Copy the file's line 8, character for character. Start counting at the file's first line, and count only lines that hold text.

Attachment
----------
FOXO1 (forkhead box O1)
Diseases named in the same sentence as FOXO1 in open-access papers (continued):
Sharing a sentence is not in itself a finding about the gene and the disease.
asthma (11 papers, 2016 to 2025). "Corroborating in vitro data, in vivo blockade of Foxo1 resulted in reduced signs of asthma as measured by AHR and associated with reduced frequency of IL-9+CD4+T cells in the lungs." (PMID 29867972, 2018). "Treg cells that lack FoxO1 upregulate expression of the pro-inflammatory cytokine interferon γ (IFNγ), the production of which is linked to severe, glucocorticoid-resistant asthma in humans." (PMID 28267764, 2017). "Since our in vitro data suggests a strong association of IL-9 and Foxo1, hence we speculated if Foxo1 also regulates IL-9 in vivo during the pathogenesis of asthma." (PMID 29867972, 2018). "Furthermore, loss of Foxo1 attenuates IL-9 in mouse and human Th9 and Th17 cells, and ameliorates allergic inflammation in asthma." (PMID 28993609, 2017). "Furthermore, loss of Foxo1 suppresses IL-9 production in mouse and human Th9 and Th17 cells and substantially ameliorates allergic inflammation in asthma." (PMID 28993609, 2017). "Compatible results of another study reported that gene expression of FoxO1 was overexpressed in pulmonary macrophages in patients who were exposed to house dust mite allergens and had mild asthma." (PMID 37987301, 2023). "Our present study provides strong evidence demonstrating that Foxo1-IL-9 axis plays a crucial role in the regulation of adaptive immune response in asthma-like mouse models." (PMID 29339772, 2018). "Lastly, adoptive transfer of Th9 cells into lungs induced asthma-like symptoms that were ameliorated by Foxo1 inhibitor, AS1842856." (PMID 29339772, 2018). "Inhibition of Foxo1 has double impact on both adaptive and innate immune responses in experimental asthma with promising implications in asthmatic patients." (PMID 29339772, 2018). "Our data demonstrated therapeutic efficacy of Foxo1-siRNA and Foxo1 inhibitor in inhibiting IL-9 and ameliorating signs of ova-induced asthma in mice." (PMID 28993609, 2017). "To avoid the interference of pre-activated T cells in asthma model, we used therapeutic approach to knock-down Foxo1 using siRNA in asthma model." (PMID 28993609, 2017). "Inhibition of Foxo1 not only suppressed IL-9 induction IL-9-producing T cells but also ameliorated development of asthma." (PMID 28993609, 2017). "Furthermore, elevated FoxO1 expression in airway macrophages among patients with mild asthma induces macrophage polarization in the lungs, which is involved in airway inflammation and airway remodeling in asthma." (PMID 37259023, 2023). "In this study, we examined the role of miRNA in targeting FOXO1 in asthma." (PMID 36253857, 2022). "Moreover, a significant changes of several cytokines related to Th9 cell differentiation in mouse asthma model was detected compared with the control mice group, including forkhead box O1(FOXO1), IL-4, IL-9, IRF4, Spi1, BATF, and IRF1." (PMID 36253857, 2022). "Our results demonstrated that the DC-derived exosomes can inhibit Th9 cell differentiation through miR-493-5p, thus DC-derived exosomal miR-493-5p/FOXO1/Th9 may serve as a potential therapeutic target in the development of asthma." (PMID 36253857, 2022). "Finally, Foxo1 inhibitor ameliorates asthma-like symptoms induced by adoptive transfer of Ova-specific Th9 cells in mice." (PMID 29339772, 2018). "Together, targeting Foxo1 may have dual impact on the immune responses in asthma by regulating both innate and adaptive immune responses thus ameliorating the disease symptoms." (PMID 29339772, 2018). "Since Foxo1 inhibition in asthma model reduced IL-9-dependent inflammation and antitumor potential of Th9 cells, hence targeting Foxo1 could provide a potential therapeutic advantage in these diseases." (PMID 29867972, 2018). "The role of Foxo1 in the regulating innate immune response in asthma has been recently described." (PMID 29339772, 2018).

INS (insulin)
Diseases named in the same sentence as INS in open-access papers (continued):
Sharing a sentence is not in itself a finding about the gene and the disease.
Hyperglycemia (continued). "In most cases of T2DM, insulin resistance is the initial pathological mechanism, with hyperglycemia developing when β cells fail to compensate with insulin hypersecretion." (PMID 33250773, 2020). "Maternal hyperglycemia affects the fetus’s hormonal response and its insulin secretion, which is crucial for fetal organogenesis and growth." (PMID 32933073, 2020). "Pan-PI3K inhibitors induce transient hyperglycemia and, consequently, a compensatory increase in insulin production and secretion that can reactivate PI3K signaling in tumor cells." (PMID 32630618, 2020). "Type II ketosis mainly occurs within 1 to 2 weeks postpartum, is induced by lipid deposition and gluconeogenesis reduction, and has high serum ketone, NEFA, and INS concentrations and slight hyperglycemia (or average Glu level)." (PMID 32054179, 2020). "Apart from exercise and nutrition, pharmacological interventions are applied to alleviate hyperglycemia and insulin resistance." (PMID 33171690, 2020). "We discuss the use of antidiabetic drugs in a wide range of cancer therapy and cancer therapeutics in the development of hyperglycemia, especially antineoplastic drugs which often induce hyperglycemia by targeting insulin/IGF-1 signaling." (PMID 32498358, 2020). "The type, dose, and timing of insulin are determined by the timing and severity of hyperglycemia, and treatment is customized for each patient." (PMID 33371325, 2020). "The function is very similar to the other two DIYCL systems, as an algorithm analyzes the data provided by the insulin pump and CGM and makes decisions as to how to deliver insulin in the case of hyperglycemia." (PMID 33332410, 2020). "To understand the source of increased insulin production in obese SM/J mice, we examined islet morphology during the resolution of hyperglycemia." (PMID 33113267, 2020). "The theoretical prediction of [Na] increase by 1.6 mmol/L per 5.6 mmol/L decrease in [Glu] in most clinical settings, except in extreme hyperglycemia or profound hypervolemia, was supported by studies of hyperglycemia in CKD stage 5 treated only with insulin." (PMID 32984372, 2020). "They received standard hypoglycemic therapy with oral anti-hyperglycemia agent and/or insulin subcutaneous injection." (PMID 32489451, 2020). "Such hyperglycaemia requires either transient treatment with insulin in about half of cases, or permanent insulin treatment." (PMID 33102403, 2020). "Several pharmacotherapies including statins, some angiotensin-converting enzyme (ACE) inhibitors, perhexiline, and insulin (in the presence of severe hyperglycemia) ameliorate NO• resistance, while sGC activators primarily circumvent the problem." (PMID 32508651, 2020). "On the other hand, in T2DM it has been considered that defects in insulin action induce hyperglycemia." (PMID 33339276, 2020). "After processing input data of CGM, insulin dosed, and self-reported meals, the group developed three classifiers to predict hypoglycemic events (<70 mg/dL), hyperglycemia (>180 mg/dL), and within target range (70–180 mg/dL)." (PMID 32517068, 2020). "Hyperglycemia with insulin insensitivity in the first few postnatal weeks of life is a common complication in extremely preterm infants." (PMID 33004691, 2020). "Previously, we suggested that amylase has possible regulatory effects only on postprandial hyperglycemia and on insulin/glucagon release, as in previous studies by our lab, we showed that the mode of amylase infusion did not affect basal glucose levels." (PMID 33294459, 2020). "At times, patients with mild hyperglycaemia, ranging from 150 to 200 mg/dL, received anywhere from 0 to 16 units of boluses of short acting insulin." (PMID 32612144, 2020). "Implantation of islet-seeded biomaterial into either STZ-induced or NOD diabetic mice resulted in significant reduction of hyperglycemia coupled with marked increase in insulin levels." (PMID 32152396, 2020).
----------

Hyperglycemia (continued). "In most cases of T2DM, insulin resistance is the initial pathological mechanism, with hyperglycemia developing when β cells fail to compensate with insulin hypersecretion." (PMID 33250773, 2020). "Maternal hyperglycemia affects the fetus’s hormonal response and its insulin secretion, which is crucial for fetal organogenesis and growth." (PMID 32933073, 2020). "Pan-PI3K inhibitors induce transient hyperglycemia and, consequently, a compensatory increase in insulin production and secretion that can reactivate PI3K signaling in tumor cells." (PMID 32630618, 2020). "Type II ketosis mainly occurs within 1 to 2 weeks postpartum, is induced by lipid deposition and gluconeogenesis reduction, and has high serum ketone, NEFA, and INS concentrations and slight hyperglycemia (or average Glu level)." (PMID 32054179, 2020). "Apart from exercise and nutrition, pharmacological interventions are applied to alleviate hyperglycemia and insulin resistance." (PMID 33171690, 2020). "We discuss the use of antidiabetic drugs in a wide range of cancer therapy and cancer therapeutics in the development of hyperglycemia, especially antineoplastic drugs which often induce hyperglycemia by targeting insulin/IGF-1 signaling." (PMID 32498358, 2020). "The type, dose, and timing of insulin are determined by the timing and severity of hyperglycemia, and treatment is customized for each patient." (PMID 33371325, 2020). "The function is very similar to the other two DIYCL systems, as an algorithm analyzes the data provided by the insulin pump and CGM and makes decisions as to how to deliver insulin in the case of hyperglycemia." (PMID 33332410, 2020). "To understand the source of increased insulin production in obese SM/J mice, we examined islet morphology during the resolution of hyperglycemia." (PMID 33113267, 2020). "The theoretical prediction of [Na] increase by 1.6 mmol/L per 5.6 mmol/L decrease in [Glu] in most clinical settings, except in extreme hyperglycemia or profound hypervolemia, was supported by studies of hyperglycemia in CKD stage 5 treated only with insulin." (PMID 32984372, 2020). "They received standard hypoglycemic therapy with oral anti-hyperglycemia agent and/or insulin subcutaneous injection." (PMID 32489451, 2020). "Such hyperglycaemia requires either transient treatment with insulin in about half of cases, or permanent insulin treatment." (PMID 33102403, 2020). "Several pharmacotherapies including statins, some angiotensin-converting enzyme (ACE) inhibitors, perhexiline, and insulin (in the presence of severe hyperglycemia) ameliorate NO• resistance, while sGC activators primarily circumvent the problem." (PMID 32508651, 2020). "On the other hand, in T2DM it has been considered that defects in insulin action induce hyperglycemia." (PMID 33339276, 2020). "After processing input data of CGM, insulin dosed, and self-reported meals, the group developed three classifiers to predict hypoglycemic events (<70 mg/dL), hyperglycemia (>180 mg/dL), and within target range (70–180 mg/dL)." (PMID 32517068, 2020). "Hyperglycemia with insulin insensitivity in the first few postnatal weeks of life is a common complication in extremely preterm infants." (PMID 33004691, 2020). "Previously, we suggested that amylase has possible regulatory effects only on postprandial hyperglycemia and on insulin/glucagon release, as in previous studies by our lab, we showed that the mode of amylase infusion did not affect basal glucose levels." (PMID 33294459, 2020). "At times, patients with mild hyperglycaemia, ranging from 150 to 200 mg/dL, received anywhere from 0 to 16 units of boluses of short acting insulin." (PMID 32612144, 2020). "Implantation of islet-seeded biomaterial into either STZ-induced or NOD diabetic mice resulted in significant reduction of hyperglycemia coupled with marked increase in insulin levels." (PMID 32152396, 2020).